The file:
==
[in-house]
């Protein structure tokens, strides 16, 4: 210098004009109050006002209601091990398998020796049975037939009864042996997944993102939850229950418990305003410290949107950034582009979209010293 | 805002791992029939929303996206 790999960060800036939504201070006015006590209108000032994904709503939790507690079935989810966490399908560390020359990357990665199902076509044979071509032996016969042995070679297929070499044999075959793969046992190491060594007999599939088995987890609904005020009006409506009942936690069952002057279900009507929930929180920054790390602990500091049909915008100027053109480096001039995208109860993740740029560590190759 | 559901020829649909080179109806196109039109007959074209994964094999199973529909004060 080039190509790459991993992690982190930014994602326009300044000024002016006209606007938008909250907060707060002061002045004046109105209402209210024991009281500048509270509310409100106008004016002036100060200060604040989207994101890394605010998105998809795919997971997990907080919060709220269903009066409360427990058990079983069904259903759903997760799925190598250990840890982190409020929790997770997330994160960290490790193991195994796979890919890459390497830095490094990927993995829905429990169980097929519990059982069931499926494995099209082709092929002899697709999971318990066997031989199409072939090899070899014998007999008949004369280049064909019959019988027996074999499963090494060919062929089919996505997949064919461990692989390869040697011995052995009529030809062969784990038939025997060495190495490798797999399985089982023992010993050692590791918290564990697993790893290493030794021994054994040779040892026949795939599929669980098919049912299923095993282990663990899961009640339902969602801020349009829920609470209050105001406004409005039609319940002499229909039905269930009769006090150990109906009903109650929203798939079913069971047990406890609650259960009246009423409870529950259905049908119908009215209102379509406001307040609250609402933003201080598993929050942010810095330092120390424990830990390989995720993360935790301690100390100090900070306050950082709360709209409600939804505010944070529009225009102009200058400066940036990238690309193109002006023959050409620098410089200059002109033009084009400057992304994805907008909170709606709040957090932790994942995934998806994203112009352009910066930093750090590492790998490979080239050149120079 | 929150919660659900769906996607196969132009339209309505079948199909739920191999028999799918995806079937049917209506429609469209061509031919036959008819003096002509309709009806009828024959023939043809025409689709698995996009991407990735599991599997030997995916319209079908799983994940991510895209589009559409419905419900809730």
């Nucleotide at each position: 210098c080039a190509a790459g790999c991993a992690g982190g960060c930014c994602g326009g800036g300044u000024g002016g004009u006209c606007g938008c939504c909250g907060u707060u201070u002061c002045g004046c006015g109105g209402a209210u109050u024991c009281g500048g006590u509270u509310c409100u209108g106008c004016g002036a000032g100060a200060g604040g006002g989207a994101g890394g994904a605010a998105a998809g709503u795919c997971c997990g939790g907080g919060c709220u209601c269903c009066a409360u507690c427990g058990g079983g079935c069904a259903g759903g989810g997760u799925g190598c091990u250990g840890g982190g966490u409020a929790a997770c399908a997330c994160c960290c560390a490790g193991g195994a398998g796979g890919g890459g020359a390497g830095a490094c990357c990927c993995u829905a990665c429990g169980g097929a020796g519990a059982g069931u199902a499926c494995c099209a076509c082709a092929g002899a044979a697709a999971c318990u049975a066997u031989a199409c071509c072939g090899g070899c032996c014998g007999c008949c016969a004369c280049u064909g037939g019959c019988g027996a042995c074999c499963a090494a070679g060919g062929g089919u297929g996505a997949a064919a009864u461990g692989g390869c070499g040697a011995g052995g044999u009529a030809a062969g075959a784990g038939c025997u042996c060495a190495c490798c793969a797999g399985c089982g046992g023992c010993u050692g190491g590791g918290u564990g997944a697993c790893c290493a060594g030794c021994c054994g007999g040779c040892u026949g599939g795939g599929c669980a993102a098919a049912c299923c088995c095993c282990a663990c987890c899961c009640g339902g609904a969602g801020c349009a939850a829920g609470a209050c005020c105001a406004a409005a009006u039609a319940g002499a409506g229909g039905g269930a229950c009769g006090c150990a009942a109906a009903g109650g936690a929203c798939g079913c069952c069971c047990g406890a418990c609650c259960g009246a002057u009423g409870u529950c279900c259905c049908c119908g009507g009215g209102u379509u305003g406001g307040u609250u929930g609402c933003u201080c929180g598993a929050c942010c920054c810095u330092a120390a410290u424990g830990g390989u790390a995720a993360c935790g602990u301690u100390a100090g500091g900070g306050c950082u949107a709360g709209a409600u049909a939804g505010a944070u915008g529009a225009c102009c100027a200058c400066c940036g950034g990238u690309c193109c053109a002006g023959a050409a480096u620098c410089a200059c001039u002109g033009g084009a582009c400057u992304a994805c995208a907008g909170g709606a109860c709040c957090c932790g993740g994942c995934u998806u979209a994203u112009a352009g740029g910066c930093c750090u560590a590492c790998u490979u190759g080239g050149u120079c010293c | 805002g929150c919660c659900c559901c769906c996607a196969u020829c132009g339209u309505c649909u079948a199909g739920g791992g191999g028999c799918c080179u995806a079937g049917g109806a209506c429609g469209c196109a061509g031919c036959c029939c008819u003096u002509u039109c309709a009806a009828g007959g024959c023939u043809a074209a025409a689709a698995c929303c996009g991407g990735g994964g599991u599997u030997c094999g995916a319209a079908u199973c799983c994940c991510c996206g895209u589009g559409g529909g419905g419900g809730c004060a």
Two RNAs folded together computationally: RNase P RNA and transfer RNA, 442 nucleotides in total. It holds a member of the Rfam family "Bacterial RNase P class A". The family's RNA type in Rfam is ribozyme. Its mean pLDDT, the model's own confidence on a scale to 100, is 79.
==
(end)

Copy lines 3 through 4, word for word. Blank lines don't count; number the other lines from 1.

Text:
């Nucleotide at each position: 210098c080039a190509a790459g790999c991993a992690g982190g960060c930014c994602g326009g800036g300044u000024g002016g004009u006209c606007g938008c939504c909250g907060u707060u201070u002061c002045g004046c006015g109105g209402a209210u109050u024991c009281g500048g006590u509270u509310c409100u209108g106008c004016g002036a000032g100060a200060g604040g006002g989207a994101g890394g994904a605010a998105a998809g709503u795919c997971c997990g939790g907080g919060c709220u209601c269903c009066a409360u507690c427990g058990g079983g079935c069904a259903g759903g989810g997760u799925g190598c091990u250990g840890g982190g966490u409020a929790a997770c399908a997330c994160c960290c560390a490790g193991g195994a398998g796979g890919g890459g020359a390497g830095a490094c990357c990927c993995u829905a990665c429990g169980g097929a020796g519990a059982g069931u199902a499926c494995c099209a076509c082709a092929g002899a044979a697709a999971c318990u049975a066997u031989a199409c071509c072939g090899g070899c032996c014998g007999c008949c016969a004369c280049u064909g037939g019959c019988g027996a042995c074999c499963a090494a070679g060919g062929g089919u297929g996505a997949a064919a009864u461990g692989g390869c070499g040697a011995g052995g044999u009529a030809a062969g075959a784990g038939c025997u042996c060495a190495c490798c793969a797999g399985c089982g046992g023992c010993u050692g190491g590791g918290u564990g997944a697993c790893c290493a060594g030794c021994c054994g007999g040779c040892u026949g599939g795939g599929c669980a993102a098919a049912c299923c088995c095993c282990a663990c987890c899961c009640g339902g609904a969602g801020c349009a939850a829920g609470a209050c005020c105001a406004a409005a009006u039609a319940g002499a409506g229909g039905g269930a229950c009769g006090c150990a009942a109906a009903g109650g936690a929203c798939g079913c069952c069971c047990g406890a418990c609650c259960g009246a002057u009423g409870u529950c279900c259905c049908c119908g009507g009215g209102u379509u305003g406001g307040u609250u929930g609402c933003u201080c929180g598993a929050c942010c920054c810095u330092a120390a410290u424990g830990g390989u790390a995720a993360c935790g602990u301690u100390a100090g500091g900070g306050c950082u949107a709360g709209a409600u049909a939804g505010a944070u915008g529009a225009c102009c100027a200058c400066c940036g950034g990238u690309c193109c053109a002006g023959a050409a480096u620098c410089a200059c001039u002109g033009g084009a582009c400057u992304a994805c995208a907008g909170g709606a109860c709040c957090c932790g993740g994942c995934u998806u979209a994203u112009a352009g740029g910066c930093c750090u560590a590492c790998u490979u190759g080239g050149u120079c010293c | 805002g929150c919660c659900c559901c769906c996607a196969u020829c132009g339209u309505c649909u079948a199909g739920g791992g191999g028999c799918c080179u995806a079937g049917g109806a209506c429609g469209c196109a061509g031919c036959c029939c008819u003096u002509u039109c309709a009806a009828g007959g024959c023939u043809a074209a025409a689709a698995c929303c996009g991407g990735g994964g599991u599997u030997c094999g995916a319209a079908u199973c799983c994940c991510c996206g895209u589009g559409g529909g419905g419900g809730c004060a």
Two RNAs folded together computationally: RNase P RNA and transfer RNA, 442 nucleotides in total. It holds a member of the Rfam family "Bacterial RNase P class A". The family's RNA type in Rfam is ribozyme. Its mean pLDDT, the model's own confidence on a scale to 100, is 79.